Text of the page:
• Bloggers, especially those whose work enhances journalism in the public interest.
  • People who use social networking to form, inform and build communities.
  • Nonprofit organizations that contribute resources to journalism in the public interest.
  • Civic leaders who are trained to evaluate the news critically, and who advocate more and better journalism in their communities.
  • Students and teachers working on news literacy projects.

Indulge me as I take a side-trip into the world of golf. Most golfers, it must be said, are not professionals, but their interest, participation, knowledge and resources make them part of an audience that supports and enhances the work of professionals. As a result of professional golfers, I play with better equipment, understand some of the rules and adhere to a code of conduct that involves courtesy to other players. And while I could never come within 20 shots of an active professional, I am capable of making a birdie on a hole a professional might screw up with a bogie. 

The point is that the professional golfer wants me and needs me to play. I am an essential part of the economic model that supports the PGA and LPGA. But I am not just eyeballs on the screen. I am an amateur golfer who has come to love the game. To become a citizen golfer, I need to develop some basic skills, learn some basic rules, practice the game and demonstrate a level of care toward the course and my fellow players. In the same way, professional journalists need to develop an analogous connection with non-professionals who might want to play.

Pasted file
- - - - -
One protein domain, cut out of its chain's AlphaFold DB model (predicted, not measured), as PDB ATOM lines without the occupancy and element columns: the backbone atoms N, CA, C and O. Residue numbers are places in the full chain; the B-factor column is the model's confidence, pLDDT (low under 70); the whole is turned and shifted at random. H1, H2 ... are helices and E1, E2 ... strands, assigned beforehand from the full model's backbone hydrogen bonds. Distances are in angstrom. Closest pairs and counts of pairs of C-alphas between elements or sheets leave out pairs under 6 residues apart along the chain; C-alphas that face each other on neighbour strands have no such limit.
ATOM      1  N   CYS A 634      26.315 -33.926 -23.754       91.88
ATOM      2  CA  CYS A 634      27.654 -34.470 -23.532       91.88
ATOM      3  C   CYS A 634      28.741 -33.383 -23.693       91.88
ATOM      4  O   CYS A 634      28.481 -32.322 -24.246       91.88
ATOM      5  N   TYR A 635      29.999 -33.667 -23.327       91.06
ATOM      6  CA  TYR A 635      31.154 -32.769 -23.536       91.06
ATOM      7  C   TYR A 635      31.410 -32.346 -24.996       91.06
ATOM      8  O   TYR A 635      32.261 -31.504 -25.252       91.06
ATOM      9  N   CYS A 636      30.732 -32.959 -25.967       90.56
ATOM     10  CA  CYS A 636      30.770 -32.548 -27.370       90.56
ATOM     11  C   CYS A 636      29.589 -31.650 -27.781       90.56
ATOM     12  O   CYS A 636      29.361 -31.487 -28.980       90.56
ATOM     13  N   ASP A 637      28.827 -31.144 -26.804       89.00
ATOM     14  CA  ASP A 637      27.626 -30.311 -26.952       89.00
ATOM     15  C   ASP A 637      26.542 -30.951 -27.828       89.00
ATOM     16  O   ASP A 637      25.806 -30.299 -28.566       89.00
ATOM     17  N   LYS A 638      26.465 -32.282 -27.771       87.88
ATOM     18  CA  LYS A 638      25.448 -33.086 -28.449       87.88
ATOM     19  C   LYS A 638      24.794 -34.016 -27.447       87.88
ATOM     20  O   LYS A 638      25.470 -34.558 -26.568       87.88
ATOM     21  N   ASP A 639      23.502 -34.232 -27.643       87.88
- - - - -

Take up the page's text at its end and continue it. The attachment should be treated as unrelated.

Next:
In the Fifth Estate, what would constitute a measure of amateur competence? For years we at Poynter have described a pyramid of journalism competence. One cornerstone is news judgment.  The other is the solid evidence that comes from reporting. The capstone includes ethics, mission and purpose. Training can help amateurs understand both traditional and innovative definitions of news -– stuff that matters in the public interest. Critical literacy also means the ability to evaluate evidence used in works of journalism, for example, to distinguish the levels and reliability of sources.
    
Many amateurs, many non-journalists take advantage, free of charge, of the work of NewsU and Poynter Online. Whoever they are, they see themselves as part of something. Maybe it’s time to give that something a brand: The Fifth Estate.